Jacob Rees-Mogg and his gang want to hoodwink voters with talk of 'clean Brexit' and then push us off the edge of the cliff. This is why we should not fall for it

If we crash out of the EU without a divorce deal, there won’t be a smooth transition to trading on WTO terms. There won’t be any transition at all

Hugo Dixon
Saturday 18 August 2018 10:23
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Can Brexit be reversed?

Hardline Brexiteers are rattled. They know their plan to crash out of the European Union without a deal is unpopular. Voters don’t like the prospect that the M20 could be turned in a lorry park, aeroplanes could be grounded and we might need to stockpile food and drugs in case supplies run out.

That’s why Jacob Rees-Mogg and his gang are trying to rebrand a no-deal Brexit as a “clean Brexit”. They hope to hoodwink voters and thereby persuade them to charge over the abyss.

Rees-Mogg’s European Research Group now reportedly plans to publish its manifesto in advance of the Tory Party conference. Although we don’t know the details, two strikingly similar columns by fellow hardliners Iain Duncan Smith and Peter Lilley, both former Conservative cabinet ministers, give a clear idea of what the arch-Brexiteers are thinking.

The basic idea is to offer the EU a free trade deal similar to the one it has with Canada. If the other countries refuse, we would then trade with the EU on World Trade Organisation (WTO) terms. This was also the line taken by Boris Johnson’s former economics adviser Gerard Lyons in his book, Clean Brexit, published last year.

There are multiple flaws with this argument. The WTO does little to promote trade in services, which make up 80 per cent of our economy, or to remove “non-tariff” barriers, regulations which gum up trade. Meanwhile, Donald Trump, the arch-Brexiteers’ hero, is flexing his muscles by imposing tariffs and becoming increasingly isolationist. In the nightmarish world of might is right, the EU’s clout gives us much more protection than a weak WTO.

It gets worse. If we crash out of the EU without a divorce deal, there won’t be a smooth transition to trading on WTO terms. There won’t be any transition at all. There will just be chaos. The EU is only prepared to give us a 21 month transition (which is far too short anyway) as part of a withdrawal agreement. Two other elements of that deal are that we will pay the EU £39bn, and keep the Irish border open.

If we walk away without paying our bills, as the hardliners suggest, the other countries will be furious. They will pursue us through the courts. There will then be no goodwill to sort out a host of common problems, which extend far beyond trade. It will, for example, be harder to work together to fight cross-border terrorism, tackle infectious diseases and stand up to Vladimir Putin.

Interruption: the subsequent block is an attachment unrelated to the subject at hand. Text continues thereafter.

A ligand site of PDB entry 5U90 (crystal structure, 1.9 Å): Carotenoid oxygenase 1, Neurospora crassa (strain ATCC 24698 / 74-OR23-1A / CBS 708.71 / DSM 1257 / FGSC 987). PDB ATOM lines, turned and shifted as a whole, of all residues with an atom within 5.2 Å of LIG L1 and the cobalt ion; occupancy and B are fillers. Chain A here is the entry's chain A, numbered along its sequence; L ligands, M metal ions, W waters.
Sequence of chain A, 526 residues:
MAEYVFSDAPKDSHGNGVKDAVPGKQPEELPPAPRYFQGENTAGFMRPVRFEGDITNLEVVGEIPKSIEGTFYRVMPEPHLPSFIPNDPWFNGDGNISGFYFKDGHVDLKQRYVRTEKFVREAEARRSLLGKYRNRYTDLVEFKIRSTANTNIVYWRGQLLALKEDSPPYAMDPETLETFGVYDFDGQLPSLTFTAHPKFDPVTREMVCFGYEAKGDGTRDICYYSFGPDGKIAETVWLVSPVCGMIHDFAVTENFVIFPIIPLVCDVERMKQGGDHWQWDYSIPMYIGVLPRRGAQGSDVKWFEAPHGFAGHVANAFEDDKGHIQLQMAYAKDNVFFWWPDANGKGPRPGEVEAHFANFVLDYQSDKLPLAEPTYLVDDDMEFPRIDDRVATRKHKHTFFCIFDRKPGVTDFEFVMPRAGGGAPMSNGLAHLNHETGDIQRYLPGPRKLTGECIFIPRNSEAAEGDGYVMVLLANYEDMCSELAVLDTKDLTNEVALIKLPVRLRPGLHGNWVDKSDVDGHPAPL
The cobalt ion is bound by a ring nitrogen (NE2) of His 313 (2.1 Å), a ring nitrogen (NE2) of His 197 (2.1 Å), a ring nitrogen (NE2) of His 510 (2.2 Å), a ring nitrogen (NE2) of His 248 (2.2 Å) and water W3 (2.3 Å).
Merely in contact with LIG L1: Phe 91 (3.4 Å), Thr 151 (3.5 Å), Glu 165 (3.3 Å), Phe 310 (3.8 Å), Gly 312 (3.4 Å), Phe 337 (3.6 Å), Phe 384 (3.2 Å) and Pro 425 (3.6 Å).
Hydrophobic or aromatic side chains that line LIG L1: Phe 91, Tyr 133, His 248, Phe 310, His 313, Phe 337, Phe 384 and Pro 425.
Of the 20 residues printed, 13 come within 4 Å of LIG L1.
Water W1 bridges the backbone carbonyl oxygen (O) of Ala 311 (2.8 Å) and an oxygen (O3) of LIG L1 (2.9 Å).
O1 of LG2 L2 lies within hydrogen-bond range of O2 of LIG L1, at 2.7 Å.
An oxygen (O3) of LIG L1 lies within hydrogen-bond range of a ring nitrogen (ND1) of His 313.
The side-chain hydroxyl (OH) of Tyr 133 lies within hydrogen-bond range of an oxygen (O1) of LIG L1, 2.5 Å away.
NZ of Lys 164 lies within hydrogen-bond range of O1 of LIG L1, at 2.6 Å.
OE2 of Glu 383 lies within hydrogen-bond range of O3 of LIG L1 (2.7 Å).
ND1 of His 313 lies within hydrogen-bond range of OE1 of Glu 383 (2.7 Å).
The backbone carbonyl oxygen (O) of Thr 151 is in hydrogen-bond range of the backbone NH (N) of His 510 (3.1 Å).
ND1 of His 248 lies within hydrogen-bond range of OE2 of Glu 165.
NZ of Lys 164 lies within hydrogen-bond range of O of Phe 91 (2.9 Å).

The hardliners scream “project fear” – that Brexit does not mean the doomsday scenario I have outlined. They have two main arguments to support this. One is that the other countries will have an incentive to cooperate. While that’s true, tempers on both sides will be flaring. What’s more, the EU believes correctly that we need it more than it needs us – and, as a result, our bravado will probably crack sooner.

Their second argument is that we can avoid chaos at the ports by keeping our borders open and daring the EU to close its own. This is fanciful. The EU’s own laws won’t let it waive through products from what would then be a “third” country. It wouldn’t have any incentive to change those laws either – as sub-standard products such as chlorinated chicken from America or dumped steel from China could then find their way into its market via the UK.

Even if the EU wanted an open border, it wouldn’t be allowed to have one under WTO rules, unless it threw its borders open to the whole world. WTO rules mean we couldn’t avoid border controls just for the EU. And if we decided to flout these rules, we would have no way to check anything coming into the UK. So much for taking back control of our borders.

What’s more, it is not just our trade with the EU that would be stymied. We benefit from trade deals with nearly 70 other countries – including Japan and Canada – by virtue of being an EU member. If we crash out without a withdrawal agreement, all those pacts will come to a sudden stop.

Brexiteers talk airily about cutting new deals around the world. This is nonsense. It’s not just that we will have lost deals with nearly 70 countries and won’t have the EU’s clout as we try to negotiate new ones. It’s also that if we quit the EU without paying our dues, fat chance that other countries will trust us to keep our word when we try to entice them into new trading arrangements.

Brexiteers are putting lipstick on a pig by calling a no-deal Brexit a “clean Brexit”. Voters must not fall for it.

Hugo Dixon is chair of InFacts and a founding member of the People’s Vote campaign

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